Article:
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Pumps company highlights cost-saving benefits of its offering

AUSSIE MINE BOSS The heavy-duty Mine Boss trash pump is capable of handling any dewatering application and is purpose equipped and built for mine site duties

MQ600TD SAVES TOWN Millers Contracting’s Aussie MQ600TD 6 inch Trash Pump, moves 6000 litres of water per minute.  This pump has been used to dewater quarries and mines, as well as in emergency dewatering of a town during flood conditions

RAPTOR MAXI This Aussie Pumps product produces 21 litres per minute flow at 7300 psi and is powered by a 23 kW Yanmar 3 cylinder TNV engine.  The machine is suitably equipped for mine site application

2nd February 2018

By: Paige Müller

Creamer Media Reporter

     

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The current mining industry trend towards cost saving has led to a steady increase in demand in Australia and the South-East Asian region for products from pumps and pressure cleaners manufacturer Australian Pump Industries, or Aussie Pumps.

“We expect similar interest from Africa, where we know less sophisticated equipment is available,” says Aussie Pumps MD Warwick Lorenz, highlighting that the company is negotiating the licensed manufacture and/or limited assembly of its product offering in South Africa.

“We are proud of what we have achieved and look forward to working in Africa,” he adds.

He emphasises that the challenges facing mines in Australia are the same as those dealt with by mines worldwide, particularly the harsh conditions in the African mining industry. The company’s products are specifically developed to withstand conditions, such as drought, floods and extreme temperatures, which often plague the mining and agriculture industries in Africa.

The company’s r

ecent successes in Africa include the implementation of diesel hydrostatic testers reaching pressures of up to 7 000 psi and 4" heavy-duty Aussie Mine Boss trash pumps on the Kenya and Somali border.

To lower costs, Lorenz says, mining companies need to acquire equipment that will not break down, with pumps performing even in the most trying conditions.

“Our job at Aussie Pumps is to work with miners to provide equipment that is more sophisticated but built so tough that we would equate it to a Caterpillar crawler dozer if we were talking about that class of equipment.”

Lorenz claims that the Sydney-based company’s aftermarket and pumps selection support also reduces the total cost of ownership of pumps used in the mining sector.
He stresses Aussie Pumps’ commitment to delivering aftermarket care that inevitably saves customers time and money.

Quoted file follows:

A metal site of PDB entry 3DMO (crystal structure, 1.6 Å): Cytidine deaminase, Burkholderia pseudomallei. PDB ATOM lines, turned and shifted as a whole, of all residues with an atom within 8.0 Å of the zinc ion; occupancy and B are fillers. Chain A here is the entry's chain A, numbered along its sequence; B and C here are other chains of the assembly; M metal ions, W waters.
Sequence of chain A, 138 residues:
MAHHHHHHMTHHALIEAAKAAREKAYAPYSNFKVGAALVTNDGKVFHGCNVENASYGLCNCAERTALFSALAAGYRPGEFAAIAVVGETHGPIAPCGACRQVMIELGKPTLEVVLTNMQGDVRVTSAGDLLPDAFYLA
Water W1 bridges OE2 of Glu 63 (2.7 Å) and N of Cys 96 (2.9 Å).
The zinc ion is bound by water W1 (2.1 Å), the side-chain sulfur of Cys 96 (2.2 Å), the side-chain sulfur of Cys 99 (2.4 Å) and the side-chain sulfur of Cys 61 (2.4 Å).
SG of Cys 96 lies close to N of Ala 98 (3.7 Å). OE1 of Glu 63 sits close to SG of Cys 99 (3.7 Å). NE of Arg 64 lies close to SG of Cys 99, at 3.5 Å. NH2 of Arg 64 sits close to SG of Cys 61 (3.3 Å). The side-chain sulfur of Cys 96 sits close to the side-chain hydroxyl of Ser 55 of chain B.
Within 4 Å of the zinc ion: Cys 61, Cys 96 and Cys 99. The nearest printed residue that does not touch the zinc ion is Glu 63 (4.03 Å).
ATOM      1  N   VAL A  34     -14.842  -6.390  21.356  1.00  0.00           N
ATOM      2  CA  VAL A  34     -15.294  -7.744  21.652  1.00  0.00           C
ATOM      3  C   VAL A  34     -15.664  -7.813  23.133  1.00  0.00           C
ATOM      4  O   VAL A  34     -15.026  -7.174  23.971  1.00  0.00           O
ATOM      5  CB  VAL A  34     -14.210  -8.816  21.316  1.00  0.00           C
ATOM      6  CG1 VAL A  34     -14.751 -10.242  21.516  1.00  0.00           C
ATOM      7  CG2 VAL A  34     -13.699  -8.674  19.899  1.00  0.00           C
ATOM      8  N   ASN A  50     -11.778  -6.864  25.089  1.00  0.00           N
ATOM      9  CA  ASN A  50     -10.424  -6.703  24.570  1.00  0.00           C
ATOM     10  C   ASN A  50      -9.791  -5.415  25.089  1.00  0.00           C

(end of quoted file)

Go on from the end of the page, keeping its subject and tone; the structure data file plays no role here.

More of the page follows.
Lorenz

believes that the company can provide such devoted care because it does not have to contend with the same issues as large corporations, explaining that, “as a small company with a staff complement of less than 50 people, we are able to specialise and provide a level of service and staff commitment not found in big corporations”. As it does not have to contend with “shareholders demanding dividends”, Aussie Pumps can focus on consumer satisfaction as opposed to enhancing its profit.

The mining industry relies heavily on pumps and piping systems, as they are crucial for transporting product, evacuating waste and dewatering, Lorenz notes. Therefore, not only is a broken or faulty pumps system dangerous, because it could lead to flooding in mine shafts, it can also cost a company valuable production time.

Lorenz tells Mining Weekly that “all mining companies are only interested in productivity and efficiency levels”, owing to these aspects translating directly in profitability, further emphasising that every day that a mine is shut down is a day of production lost.

The loss of a pump can bring production to a grinding halt and Lorenz posits that Aussie Pumps’ customer assistance in selecting the correct pump and aftercare maintenance is one of the company’s greatest assets, as it results in actual savings for mining companies.

Aussie Pumps also prioritises educating market specialists within companies on the selection of pumps best suited to the requirements of a particular task. “Even well trained and highly qualified mining engineers can make pump selection errors. Our job is to educate them by producing documentation, training courses and similar information that allows for the correct product to be designed and supplied . . . ,” stresses Lorenz.

Edited by Tracy Hancock
Creamer Media Contributing Editor

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